Caring for the Community

    In early May, the United Way of Baldwin County held its annual Day of Caring, an opportunity in which volunteers throughout the community donated both their time and energy toward a total of nine service projects in Baldwin County.

    “The Day of Caring is actually a national event conducted through United Way in communities all over the country,” said Executive Director Marina Simpson. “While we host volunteer events throughout the year, the Day of Caring is designed for volunteers to join forces on one day and effectively complete a project to benefit one of our agencies.”

    This year, a total of 100 volunteers participated in Day of Caring and spent their time doing everything from reading to pre-school children, to sorting food, to planting flower beds, to building a wheelchair ramp…just to name a few.

    “Every year we try to identify projects all across the county, with some held indoors and some held outdoors, and which require a variety of different skill sets,” Simpson said. “That way, when we have an individual who wants to volunteer, we can pretty much guarantee we can find a project that’s a good fit for them.”

    Baldwin EMC had two employees participate in Day of Caring this year, including Member Service Representative Kim Williams, who spent her time at the Care House (Baldwin County Child Advocacy Center, a resource and referral source on child abuse) in Bay Minette.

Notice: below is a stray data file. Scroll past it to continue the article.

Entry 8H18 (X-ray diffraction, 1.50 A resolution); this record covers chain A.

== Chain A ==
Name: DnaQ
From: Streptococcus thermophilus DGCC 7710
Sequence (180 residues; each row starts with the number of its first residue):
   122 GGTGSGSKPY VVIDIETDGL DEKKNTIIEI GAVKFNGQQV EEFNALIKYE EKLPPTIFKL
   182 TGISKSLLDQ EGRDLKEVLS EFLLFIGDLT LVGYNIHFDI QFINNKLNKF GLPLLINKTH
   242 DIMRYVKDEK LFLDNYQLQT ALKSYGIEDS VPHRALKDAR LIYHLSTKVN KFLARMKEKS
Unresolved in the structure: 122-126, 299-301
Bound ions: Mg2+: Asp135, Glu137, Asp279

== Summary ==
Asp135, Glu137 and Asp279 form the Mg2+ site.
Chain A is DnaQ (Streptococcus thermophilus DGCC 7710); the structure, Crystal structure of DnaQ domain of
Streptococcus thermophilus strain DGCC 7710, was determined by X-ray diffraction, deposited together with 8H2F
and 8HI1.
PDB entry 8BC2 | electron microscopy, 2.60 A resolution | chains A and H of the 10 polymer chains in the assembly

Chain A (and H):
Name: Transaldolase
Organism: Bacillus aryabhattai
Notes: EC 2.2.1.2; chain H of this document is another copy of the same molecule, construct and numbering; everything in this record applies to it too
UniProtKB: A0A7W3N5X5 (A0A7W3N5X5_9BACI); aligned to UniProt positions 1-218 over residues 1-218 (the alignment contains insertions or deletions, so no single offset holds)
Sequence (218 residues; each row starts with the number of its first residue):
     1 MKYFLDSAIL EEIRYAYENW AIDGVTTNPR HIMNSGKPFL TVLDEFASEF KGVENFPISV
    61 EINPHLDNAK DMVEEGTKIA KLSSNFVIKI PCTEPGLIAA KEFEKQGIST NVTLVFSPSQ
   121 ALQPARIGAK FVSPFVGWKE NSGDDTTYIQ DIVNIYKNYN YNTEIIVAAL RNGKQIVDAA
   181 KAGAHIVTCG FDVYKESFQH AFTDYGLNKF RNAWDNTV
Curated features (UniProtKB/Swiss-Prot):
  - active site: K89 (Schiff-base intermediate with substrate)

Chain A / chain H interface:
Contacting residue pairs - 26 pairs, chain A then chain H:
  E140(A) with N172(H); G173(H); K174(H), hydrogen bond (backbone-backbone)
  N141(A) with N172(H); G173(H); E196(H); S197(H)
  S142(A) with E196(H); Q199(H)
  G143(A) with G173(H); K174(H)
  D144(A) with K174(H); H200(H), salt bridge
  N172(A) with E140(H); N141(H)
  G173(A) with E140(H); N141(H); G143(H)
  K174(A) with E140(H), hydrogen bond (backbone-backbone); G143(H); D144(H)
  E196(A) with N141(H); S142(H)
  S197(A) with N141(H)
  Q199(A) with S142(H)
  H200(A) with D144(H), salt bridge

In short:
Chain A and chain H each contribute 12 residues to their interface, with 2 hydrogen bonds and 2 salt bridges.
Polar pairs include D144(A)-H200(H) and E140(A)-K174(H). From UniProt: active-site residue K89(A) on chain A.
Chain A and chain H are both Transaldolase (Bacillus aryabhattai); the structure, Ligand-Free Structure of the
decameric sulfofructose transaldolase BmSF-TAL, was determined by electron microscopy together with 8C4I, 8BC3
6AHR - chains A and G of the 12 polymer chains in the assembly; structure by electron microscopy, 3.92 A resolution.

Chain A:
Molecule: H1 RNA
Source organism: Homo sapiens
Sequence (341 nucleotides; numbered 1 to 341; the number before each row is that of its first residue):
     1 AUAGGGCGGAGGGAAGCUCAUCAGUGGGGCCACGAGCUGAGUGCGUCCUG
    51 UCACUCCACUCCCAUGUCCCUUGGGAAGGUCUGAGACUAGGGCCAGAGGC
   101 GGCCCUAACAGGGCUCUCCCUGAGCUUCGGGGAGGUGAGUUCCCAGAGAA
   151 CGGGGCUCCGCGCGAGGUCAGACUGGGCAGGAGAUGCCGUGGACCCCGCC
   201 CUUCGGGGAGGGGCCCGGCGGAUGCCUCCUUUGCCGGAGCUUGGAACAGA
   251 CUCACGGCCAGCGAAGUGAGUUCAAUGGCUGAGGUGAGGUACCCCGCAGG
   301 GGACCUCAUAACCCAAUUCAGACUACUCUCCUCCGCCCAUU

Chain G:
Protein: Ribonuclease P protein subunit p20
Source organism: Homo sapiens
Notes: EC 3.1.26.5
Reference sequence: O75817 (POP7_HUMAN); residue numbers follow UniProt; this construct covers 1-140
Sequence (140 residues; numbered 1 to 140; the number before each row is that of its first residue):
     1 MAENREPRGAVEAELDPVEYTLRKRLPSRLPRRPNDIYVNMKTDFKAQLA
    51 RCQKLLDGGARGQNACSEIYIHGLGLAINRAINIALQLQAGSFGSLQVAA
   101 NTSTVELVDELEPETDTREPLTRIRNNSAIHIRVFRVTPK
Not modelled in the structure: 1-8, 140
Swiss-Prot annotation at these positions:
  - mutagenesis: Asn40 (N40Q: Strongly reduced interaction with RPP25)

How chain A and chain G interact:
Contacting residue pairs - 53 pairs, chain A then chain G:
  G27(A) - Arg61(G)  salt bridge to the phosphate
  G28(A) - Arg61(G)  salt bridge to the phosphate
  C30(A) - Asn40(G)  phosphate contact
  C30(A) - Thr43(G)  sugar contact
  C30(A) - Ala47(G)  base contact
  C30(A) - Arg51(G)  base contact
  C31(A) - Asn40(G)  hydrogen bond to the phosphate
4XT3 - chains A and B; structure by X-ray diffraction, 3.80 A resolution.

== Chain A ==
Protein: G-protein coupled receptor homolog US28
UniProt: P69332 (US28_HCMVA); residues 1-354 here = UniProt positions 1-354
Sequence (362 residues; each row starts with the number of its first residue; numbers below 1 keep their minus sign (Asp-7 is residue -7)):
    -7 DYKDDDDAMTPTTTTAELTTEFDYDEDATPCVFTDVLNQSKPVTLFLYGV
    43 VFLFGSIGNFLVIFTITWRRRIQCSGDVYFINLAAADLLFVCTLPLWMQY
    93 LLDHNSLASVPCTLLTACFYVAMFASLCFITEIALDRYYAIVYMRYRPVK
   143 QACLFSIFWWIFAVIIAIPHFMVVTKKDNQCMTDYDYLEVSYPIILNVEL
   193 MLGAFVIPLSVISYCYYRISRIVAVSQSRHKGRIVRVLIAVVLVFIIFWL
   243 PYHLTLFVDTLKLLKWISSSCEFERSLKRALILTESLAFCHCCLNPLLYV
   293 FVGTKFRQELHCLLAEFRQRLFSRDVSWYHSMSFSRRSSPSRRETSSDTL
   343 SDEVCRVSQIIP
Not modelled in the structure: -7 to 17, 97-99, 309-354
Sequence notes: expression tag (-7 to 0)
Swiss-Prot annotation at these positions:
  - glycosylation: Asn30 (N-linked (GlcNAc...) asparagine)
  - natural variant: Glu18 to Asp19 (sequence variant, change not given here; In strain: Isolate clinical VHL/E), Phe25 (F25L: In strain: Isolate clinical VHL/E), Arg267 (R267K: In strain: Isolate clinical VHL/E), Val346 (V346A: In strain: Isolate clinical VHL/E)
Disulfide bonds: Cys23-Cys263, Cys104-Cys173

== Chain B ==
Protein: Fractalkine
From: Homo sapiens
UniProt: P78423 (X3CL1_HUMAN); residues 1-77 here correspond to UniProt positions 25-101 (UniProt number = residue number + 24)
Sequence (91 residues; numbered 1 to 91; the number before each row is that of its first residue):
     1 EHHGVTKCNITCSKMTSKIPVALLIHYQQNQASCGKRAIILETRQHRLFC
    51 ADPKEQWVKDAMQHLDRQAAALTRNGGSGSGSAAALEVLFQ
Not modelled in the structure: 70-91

“The Care House is literally an old house, and the main hallway and waiting room area needed a little sprucing up,” Williams said. “We put a fresh coat of paint on the walls to try and make the space brighter and more inviting. We had a great group of volunteers and after we collected our supplies and came up with a game plan, the time went by quickly and it was actually a lot of fun.”

    While Williams said she enjoyed her time spent in service, she said it tugged on her heart, too.

    “There were moments, while I was painting, that I would start thinking about the children that come through those doors,” she said. “It makes me sad, but it also makes me thankful that the Care House exists to give them somewhere to go. And while I’m not equipped to help those kids physically or emotionally, if I can paint a cheerful color on the walls to make them just a little more comfortable when they arrive at the Care House, I am so grateful to be able to do that.”

    “As I like to say, if non-profits were not doing what they are doing, Baldwin County would not look like it does today,” Simpson said. “Our volunteers and our non-profit agencies are the unsung heroes. And if we don’t all do our part to better our community, we can’t expect to continue to live in the kind of community we know and love.”

    “Working on a service project to help someone else brings people together in a way that’s really indescribable,” Williams said. “In my case, I was working with other people I’d never met before and I didn’t know what to expect, but we all pitched in to complete this project. I am very encouraged to do it again.”